Draw wire ice ablation trackers: measuring ice melt and motion

Several months ago we installed 4 new draw wire ice ablation trackers (DWIATs) on the Greenland ice sheet on behalf of the Geological Survey of Denmark and Greenland (GEUS) and the Institute for Marine and Atmospheric research Utrecht (IMAU). The DWIATs monitor surface lowering by melting, movement as a result of ice dynamics, and temperature (inside the sensor box). Melt and motion are interlinked, as more melt leads to greater amounts of water at the glacier bed, which can result in increased glacier motion. The accuracy of localisation by GNSS satellites is accurate, allowing for the identification of periodical speed-up events. The DWIATs can be further tailored to your needs by adding additional sensors.

DWIAT installation (photo Maurice van Tiggelen)

DWIATs are very rugged, and easy to install: 1) Assemble the tripod with hex keys. 2) Mount the sensor/logger box. 3) Drill a hole max. 14 m deep. 4) Lower the draw wire into the hole. 5) Switch on the system. The units’ batteries can be shipped without dangerous goods declaration, and allow solar charging at temperatures (well) below freezing. Even without recharging during dark winter months the trackers keep functioning for several months. Both software and hardware safeties are built into Greenland Guidance instruments; double measures to prevent battery discharge beyond critically low levels.

The units recently installed in Greenland transmit their data through the Iridium satellite network that has coverage at even the northern- and southernmost latitudes. The data feed straight into the Greenland Guidance data portal where they are displayed and made available for download on a private web page. If the instrument owners approve, the data can also be graphically displayed on (but not downloaded from) the public data portal. Naturally, the DWIATs also store their measurements locally in the datalogger, ready for read-out during the next field visit in one or several years.

The DWIAT data currently featured in our public data portal belong to GEUS who monitor the Greenland ice sheet mass balance in the PROMICE project.

Borehole under ice: instrument maintenance and science support

About a decade ago a consortium of scientific and commercial organisations led by SKB in Sweden drilled a borehole in the bedrock underneath the Greenland ice sheet. Their goal: to quantify the level of interaction between the ice sheet and the groundwater below. To achieve this they drilled a 651 m long borehole angled underneath the ice sheet and equipped it with instruments. It is the first ever borehole drilled underneath an ice sheet – a truly unique project.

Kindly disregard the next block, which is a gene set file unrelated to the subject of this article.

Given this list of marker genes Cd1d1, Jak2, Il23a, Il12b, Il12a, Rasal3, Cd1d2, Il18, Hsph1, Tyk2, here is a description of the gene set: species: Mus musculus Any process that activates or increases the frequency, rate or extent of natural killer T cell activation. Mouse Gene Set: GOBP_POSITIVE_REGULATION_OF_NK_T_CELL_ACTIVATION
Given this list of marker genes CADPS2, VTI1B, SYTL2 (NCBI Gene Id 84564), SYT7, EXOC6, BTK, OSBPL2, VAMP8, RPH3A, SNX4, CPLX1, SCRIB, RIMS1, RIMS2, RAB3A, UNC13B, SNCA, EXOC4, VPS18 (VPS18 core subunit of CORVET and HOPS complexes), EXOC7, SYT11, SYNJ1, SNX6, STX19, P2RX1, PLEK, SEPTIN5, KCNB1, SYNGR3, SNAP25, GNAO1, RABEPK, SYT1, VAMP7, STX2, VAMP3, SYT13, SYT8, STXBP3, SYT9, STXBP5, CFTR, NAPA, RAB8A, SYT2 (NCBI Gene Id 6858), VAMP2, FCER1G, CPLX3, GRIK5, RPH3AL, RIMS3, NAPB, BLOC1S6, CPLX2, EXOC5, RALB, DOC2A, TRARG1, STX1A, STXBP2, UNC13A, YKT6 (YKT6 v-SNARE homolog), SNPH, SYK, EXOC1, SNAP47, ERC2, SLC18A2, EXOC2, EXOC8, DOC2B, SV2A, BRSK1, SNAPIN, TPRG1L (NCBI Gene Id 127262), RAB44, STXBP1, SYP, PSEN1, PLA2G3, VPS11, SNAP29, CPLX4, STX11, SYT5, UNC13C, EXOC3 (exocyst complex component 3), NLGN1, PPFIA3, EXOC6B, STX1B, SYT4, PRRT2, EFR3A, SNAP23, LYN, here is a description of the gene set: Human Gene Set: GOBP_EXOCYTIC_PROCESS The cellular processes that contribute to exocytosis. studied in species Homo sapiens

The location of the borehole underneath the ice sheet

Recently, SKB asked Greenland Guidance to perform instrument maintenance to ensure the continuation of the time series during a period when travel to Greenland is complicated by the COVID-19 pandemic. We gratefully accepted the task. While on site, we saw an opportunity to also shoot some drone footage.

The measurements taken in the borehole form a long, uninterrupted, and scientifically surprising time series. With the help of scientists from the University of Montana and others, SKB has written up a manuscript that is currently under review in a scientific journal. Greenland Guidance helped with the interpretation of the borehole data in terms of ice melt and movement, and is proud collaborator on the study.

Ice sheet weather station maintenance along the iconic K-transect

This year we took part in a scientific expedition to the southwestern region of the Greenland ice sheet. Representing the Geological Survey of Denmark and Greenland (GEUS), and in collaboration with the Institute for Marine and Atmospheric Research (IMAU), we serviced instruments and stakes placed at 10 different sites on the ice sheet. We accessed the remote sites, up to 140 km into the ice sheet, by Air Greenland helicopter.

GAP/PROMICE weather station KAN_U in 1 m of snow

The scientific instruments by GEUS and IMAU monitor the interaction between the atmosphere and the ice sheet. In other words, they determine how much ice melts, and what is causing the melt: which combination of warm weather, solar radiation, strong winds, etc. The GEUS instruments are part of the measurement networks of the Greenland Analogue Project (GAP) and the Programme for Monitoring of the Greenland Ice Sheet (PROMICE). We even installed 4 of our own draw-wire ice ablation trackers (DWIATs) – more about that in an upcoming news item.

The measurements are taken along the iconic K-transect, where ice sheet monitoring already began in 1990(!). The longer the times series, the more valuable it gets. Long climate records provide much needed context for measurements in individual years: if there is 5 m of ice melt – is it a lot (above average) or not?

Even though taking measurements over many years is crucial for climate science, it is not always an attractive option for funding agencies. So if you’d like to financially support the monitoring activities along the K-transect, it could make a large difference!

University of Lausanne sediment coring in a Greenland fjord